A cylindrical tube is filled with clear liquid, such as water or alcohol. In it is placed a series of glass balls of different weights, also filled with liquid, dyed different colors. Each colored ball represents a different temperature and has a tag attached to indicate it. The heavier the ball, the lower the temperature.Say the temperature is 80 degrees. All the balls tagged higher than 80 degrees are less dense than the surrounding liquid at this temperature, and will float to the top of the tube, with the 80 degree ball floating just beneath them. All others are at the bottom.Then the temperature drops to 75 degrees. The liquid being denser now, the 80 degree ball can float all the way to the top, and the heavier 75 degree ball takes its place, floating just below the others.It's not quite as precise as your thermostat's readings, but it's still perfectly accurate, and a colorful, and useful knickknack to have around the house.

To learn more about Galileo thermometers and other HVAC issues, contact us at Air Assurance. We proudly serve Broken Arrow's heating and cooling needs.

HVAC system

HVAC During Mild Weather

HVAC During Mild Weather

Setting the thermostat for fall, when the weather is still mild, can be rather perplexing. Since it may be still a bit too warm in the daytime to turn off the air conditioner altogether, or not yet chilly enough at night to turn on the heating, you may have to do some adjusting with your fall HVAC settings.

Let the Fresh Air In

If the weather allows, by all means, turn the system off in fall and fling open the windows so you can enjoy some fresh air before winter arrives. Be sure you turn the system to "off" so that it doesn't come on while the windows are open.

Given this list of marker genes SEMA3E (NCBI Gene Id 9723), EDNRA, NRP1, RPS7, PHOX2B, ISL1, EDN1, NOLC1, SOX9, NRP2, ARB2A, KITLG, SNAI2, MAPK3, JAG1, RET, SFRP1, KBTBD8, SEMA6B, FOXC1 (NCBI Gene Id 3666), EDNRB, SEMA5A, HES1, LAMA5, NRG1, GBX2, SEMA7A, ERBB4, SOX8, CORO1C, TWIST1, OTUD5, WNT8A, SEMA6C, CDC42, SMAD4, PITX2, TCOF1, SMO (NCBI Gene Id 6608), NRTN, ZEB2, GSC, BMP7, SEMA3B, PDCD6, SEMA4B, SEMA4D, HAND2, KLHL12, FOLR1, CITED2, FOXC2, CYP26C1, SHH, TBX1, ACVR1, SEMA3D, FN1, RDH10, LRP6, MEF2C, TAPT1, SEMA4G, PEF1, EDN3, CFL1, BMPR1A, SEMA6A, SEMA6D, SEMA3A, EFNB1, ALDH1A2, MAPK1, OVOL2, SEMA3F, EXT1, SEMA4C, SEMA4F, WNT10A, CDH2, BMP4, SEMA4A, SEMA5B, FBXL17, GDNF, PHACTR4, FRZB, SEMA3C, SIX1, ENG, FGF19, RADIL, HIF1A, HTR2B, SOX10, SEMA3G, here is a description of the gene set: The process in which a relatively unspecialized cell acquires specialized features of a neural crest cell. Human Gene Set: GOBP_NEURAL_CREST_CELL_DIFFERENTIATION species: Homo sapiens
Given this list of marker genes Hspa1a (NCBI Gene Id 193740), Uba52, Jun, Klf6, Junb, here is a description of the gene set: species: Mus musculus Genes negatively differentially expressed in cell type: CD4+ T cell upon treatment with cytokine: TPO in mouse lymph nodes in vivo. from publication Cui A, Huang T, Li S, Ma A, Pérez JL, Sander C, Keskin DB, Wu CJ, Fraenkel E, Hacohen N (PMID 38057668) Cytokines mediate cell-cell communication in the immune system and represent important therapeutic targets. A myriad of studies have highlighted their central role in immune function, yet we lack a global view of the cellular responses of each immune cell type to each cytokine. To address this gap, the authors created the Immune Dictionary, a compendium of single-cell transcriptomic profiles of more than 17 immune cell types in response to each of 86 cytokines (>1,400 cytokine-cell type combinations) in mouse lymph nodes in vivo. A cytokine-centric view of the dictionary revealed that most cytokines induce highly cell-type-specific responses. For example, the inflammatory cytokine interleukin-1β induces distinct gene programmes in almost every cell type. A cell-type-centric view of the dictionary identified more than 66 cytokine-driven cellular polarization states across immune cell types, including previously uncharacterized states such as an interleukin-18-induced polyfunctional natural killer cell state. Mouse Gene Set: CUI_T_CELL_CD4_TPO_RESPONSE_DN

Setting the Thermostat

If you've created an energy-efficient schedule with your air conditioner by raising or lowering the thermostat for periods throughout the day depending on when people are home, sleeping or inactive, you will probably need to adjust the schedule as the weather cools, and for time changes.For the fall, it may be you will want to change that schedule to turn the air conditioner on for just a couple of brief periods each day, and leave it off for the rest of the day so you can open windows. Or, as the season advances and it gets chillier, you will want to turn on the heating just for brief times in the morning, when people are getting ready for work, and in the evening, when you're dining or getting ready for bed.To save money, you can use ceiling fans, portable fans and even an occasional space heater to cool off or warm up those who aren't comfortable with your thermostat settings. If they are chilly, they can add layers of clothing or an extra blanket at night. That way, you may even be able to turn the system off altogether at night.

Obviously, the chances for a serious cold front to make its way into our region will mount as fall advances, so be ready to reset the thermostat as needed.Need more advice on fall HVAC settings? Contact Air Assurance of Broken Arrow.

Our goal is to help educate our customers in the Tulsa and Broken Arrow, Oklahoma area about energy and home comfort issues (specific to HVAC systems). For more information about other HVAC topics, call us at 918-217-8273.

Thermostats

Thermostat Best Practices for Fall

Thermostat Best Practices for Fall